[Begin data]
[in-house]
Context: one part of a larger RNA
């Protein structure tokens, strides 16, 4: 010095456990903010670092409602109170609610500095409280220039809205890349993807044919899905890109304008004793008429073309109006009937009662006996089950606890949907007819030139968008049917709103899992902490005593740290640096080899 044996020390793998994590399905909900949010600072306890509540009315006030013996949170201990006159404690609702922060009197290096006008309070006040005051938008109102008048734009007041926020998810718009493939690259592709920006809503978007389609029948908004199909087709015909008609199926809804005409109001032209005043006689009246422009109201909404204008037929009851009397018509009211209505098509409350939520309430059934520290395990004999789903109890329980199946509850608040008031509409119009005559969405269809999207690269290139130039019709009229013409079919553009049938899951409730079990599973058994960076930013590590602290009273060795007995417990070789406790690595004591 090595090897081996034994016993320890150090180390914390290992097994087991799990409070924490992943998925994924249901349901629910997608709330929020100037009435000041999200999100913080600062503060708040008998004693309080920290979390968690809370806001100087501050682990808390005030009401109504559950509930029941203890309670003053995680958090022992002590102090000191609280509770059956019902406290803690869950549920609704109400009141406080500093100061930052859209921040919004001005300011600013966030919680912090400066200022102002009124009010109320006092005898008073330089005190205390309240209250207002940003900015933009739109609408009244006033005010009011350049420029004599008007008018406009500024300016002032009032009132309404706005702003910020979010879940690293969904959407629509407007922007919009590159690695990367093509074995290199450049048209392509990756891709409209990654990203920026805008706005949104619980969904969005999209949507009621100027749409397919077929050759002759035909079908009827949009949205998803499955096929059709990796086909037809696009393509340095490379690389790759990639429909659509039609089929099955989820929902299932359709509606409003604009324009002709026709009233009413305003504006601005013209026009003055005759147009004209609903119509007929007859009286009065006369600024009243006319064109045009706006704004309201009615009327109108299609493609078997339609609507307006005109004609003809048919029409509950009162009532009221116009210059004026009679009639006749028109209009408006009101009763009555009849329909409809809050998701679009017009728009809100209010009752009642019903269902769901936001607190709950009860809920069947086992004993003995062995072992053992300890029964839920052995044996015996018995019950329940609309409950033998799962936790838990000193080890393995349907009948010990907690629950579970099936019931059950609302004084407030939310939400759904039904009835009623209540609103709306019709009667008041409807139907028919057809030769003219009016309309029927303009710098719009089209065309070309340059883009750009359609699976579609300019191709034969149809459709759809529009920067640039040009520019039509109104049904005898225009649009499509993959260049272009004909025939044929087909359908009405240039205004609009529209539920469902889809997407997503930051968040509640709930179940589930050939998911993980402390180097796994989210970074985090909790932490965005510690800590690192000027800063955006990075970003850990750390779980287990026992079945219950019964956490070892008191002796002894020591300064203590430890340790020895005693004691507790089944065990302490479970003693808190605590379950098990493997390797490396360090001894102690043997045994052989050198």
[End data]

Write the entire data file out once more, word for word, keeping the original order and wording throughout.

[in-house]
Context: one part of a larger RNA
């Protein structure tokens, strides 16, 4: 010095456990903010670092409602109170609610500095409280220039809205890349993807044919899905890109304008004793008429073309109006009937009662006996089950606890949907007819030139968008049917709103899992902490005593740290640096080899 044996020390793998994590399905909900949010600072306890509540009315006030013996949170201990006159404690609702922060009197290096006008309070006040005051938008109102008048734009007041926020998810718009493939690259592709920006809503978007389609029948908004199909087709015909008609199926809804005409109001032209005043006689009246422009109201909404204008037929009851009397018509009211209505098509409350939520309430059934520290395990004999789903109890329980199946509850608040008031509409119009005559969405269809999207690269290139130039019709009229013409079919553009049938899951409730079990599973058994960076930013590590602290009273060795007995417990070789406790690595004591 090595090897081996034994016993320890150090180390914390290992097994087991799990409070924490992943998925994924249901349901629910997608709330929020100037009435000041999200999100913080600062503060708040008998004693309080920290979390968690809370806001100087501050682990808390005030009401109504559950509930029941203890309670003053995680958090022992002590102090000191609280509770059956019902406290803690869950549920609704109400009141406080500093100061930052859209921040919004001005300011600013966030919680912090400066200022102002009124009010109320006092005898008073330089005190205390309240209250207002940003900015933009739109609408009244006033005010009011350049420029004599008007008018406009500024300016002032009032009132309404706005702003910020979010879940690293969904959407629509407007922007919009590159690695990367093509074995290199450049048209392509990756891709409209990654990203920026805008706005949104619980969904969005999209949507009621100027749409397919077929050759002759035909079908009827949009949205998803499955096929059709990796086909037809696009393509340095490379690389790759990639429909659509039609089929099955989820929902299932359709509606409003604009324009002709026709009233009413305003504006601005013209026009003055005759147009004209609903119509007929007859009286009065006369600024009243006319064109045009706006704004309201009615009327109108299609493609078997339609609507307006005109004609003809048919029409509950009162009532009221116009210059004026009679009639006749028109209009408006009101009763009555009849329909409809809050998701679009017009728009809100209010009752009642019903269902769901936001607190709950009860809920069947086992004993003995062995072992053992300890029964839920052995044996015996018995019950329940609309409950033998799962936790838990000193080890393995349907009948010990907690629950579970099936019931059950609302004084407030939310939400759904039904009835009623209540609103709306019709009667008041409807139907028919057809030769003219009016309309029927303009710098719009089209065309070309340059883009750009359609699976579609300019191709034969149809459709759809529009920067640039040009520019039509109104049904005898225009649009499509993959260049272009004909025939044929087909359908009405240039205004609009529209539920469902889809997407997503930051968040509640709930179940589930050939998911993980402390180097796994989210970074985090909790932490965005510690800590690192000027800063955006990075970003850990750390779980287990026992079945219950019964956490070892008191002796002894020591300064203590430890340790020895005693004691507790089944065990302490479970003693808190605590379950098990493997390797490396360090001894102690043997045994052989050198």